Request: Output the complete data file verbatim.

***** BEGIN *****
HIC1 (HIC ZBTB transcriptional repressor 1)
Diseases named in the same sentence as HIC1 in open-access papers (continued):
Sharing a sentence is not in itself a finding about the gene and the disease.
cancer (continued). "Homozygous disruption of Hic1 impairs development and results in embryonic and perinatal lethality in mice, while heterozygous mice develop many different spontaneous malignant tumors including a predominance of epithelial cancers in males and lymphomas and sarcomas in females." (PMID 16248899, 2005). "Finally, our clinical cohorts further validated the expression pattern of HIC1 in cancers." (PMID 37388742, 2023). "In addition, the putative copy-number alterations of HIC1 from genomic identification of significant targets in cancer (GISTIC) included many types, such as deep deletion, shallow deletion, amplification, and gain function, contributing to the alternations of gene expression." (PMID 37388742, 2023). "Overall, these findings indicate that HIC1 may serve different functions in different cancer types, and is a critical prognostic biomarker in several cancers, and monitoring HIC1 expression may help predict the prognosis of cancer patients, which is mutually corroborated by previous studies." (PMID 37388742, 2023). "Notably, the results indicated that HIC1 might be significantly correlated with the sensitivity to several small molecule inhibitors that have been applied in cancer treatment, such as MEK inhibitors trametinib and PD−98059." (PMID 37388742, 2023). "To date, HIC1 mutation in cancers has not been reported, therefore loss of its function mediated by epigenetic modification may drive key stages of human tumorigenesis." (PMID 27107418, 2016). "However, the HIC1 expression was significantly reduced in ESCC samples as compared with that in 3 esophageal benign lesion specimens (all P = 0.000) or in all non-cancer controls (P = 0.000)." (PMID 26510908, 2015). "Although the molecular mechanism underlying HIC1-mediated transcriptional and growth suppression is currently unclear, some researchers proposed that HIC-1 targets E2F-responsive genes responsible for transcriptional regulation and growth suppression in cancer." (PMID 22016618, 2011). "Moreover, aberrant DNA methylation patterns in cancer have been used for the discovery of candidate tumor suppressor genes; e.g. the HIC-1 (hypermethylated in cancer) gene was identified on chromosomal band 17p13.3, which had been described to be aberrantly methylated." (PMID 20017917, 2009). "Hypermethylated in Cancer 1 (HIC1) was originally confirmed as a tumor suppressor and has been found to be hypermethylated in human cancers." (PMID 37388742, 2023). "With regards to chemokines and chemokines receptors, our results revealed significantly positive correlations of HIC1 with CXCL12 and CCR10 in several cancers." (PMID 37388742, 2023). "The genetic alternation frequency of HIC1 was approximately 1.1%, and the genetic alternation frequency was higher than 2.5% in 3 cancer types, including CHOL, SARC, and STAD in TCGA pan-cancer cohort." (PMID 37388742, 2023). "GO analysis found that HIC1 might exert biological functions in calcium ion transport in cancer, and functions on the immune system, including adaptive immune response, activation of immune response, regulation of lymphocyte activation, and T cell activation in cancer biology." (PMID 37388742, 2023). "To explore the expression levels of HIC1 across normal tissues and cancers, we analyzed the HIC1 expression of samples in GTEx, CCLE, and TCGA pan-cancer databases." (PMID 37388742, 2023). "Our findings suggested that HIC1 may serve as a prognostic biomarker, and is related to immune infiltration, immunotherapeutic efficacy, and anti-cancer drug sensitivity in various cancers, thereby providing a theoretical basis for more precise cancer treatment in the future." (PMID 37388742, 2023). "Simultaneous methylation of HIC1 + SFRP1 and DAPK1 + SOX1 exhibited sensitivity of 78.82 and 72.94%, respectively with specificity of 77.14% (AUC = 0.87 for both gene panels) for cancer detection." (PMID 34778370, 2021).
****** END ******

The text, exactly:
HIC1 (HIC ZBTB transcriptional repressor 1)
Diseases named in the same sentence as HIC1 in open-access papers (continued):
Sharing a sentence is not in itself a finding about the gene and the disease.
cancer (continued). "Homozygous disruption of Hic1 impairs development and results in embryonic and perinatal lethality in mice, while heterozygous mice develop many different spontaneous malignant tumors including a predominance of epithelial cancers in males and lymphomas and sarcomas in females." (PMID 16248899, 2005). "Finally, our clinical cohorts further validated the expression pattern of HIC1 in cancers." (PMID 37388742, 2023). "In addition, the putative copy-number alterations of HIC1 from genomic identification of significant targets in cancer (GISTIC) included many types, such as deep deletion, shallow deletion, amplification, and gain function, contributing to the alternations of gene expression." (PMID 37388742, 2023). "Overall, these findings indicate that HIC1 may serve different functions in different cancer types, and is a critical prognostic biomarker in several cancers, and monitoring HIC1 expression may help predict the prognosis of cancer patients, which is mutually corroborated by previous studies." (PMID 37388742, 2023). "Notably, the results indicated that HIC1 might be significantly correlated with the sensitivity to several small molecule inhibitors that have been applied in cancer treatment, such as MEK inhibitors trametinib and PD−98059." (PMID 37388742, 2023). "To date, HIC1 mutation in cancers has not been reported, therefore loss of its function mediated by epigenetic modification may drive key stages of human tumorigenesis." (PMID 27107418, 2016). "However, the HIC1 expression was significantly reduced in ESCC samples as compared with that in 3 esophageal benign lesion specimens (all P = 0.000) or in all non-cancer controls (P = 0.000)." (PMID 26510908, 2015). "Although the molecular mechanism underlying HIC1-mediated transcriptional and growth suppression is currently unclear, some researchers proposed that HIC-1 targets E2F-responsive genes responsible for transcriptional regulation and growth suppression in cancer." (PMID 22016618, 2011). "Moreover, aberrant DNA methylation patterns in cancer have been used for the discovery of candidate tumor suppressor genes; e.g. the HIC-1 (hypermethylated in cancer) gene was identified on chromosomal band 17p13.3, which had been described to be aberrantly methylated." (PMID 20017917, 2009). "Hypermethylated in Cancer 1 (HIC1) was originally confirmed as a tumor suppressor and has been found to be hypermethylated in human cancers." (PMID 37388742, 2023). "With regards to chemokines and chemokines receptors, our results revealed significantly positive correlations of HIC1 with CXCL12 and CCR10 in several cancers." (PMID 37388742, 2023). "The genetic alternation frequency of HIC1 was approximately 1.1%, and the genetic alternation frequency was higher than 2.5% in 3 cancer types, including CHOL, SARC, and STAD in TCGA pan-cancer cohort." (PMID 37388742, 2023). "GO analysis found that HIC1 might exert biological functions in calcium ion transport in cancer, and functions on the immune system, including adaptive immune response, activation of immune response, regulation of lymphocyte activation, and T cell activation in cancer biology." (PMID 37388742, 2023). "To explore the expression levels of HIC1 across normal tissues and cancers, we analyzed the HIC1 expression of samples in GTEx, CCLE, and TCGA pan-cancer databases." (PMID 37388742, 2023). "Our findings suggested that HIC1 may serve as a prognostic biomarker, and is related to immune infiltration, immunotherapeutic efficacy, and anti-cancer drug sensitivity in various cancers, thereby providing a theoretical basis for more precise cancer treatment in the future." (PMID 37388742, 2023). "Simultaneous methylation of HIC1 + SFRP1 and DAPK1 + SOX1 exhibited sensitivity of 78.82 and 72.94%, respectively with specificity of 77.14% (AUC = 0.87 for both gene panels) for cancer detection." (PMID 34778370, 2021).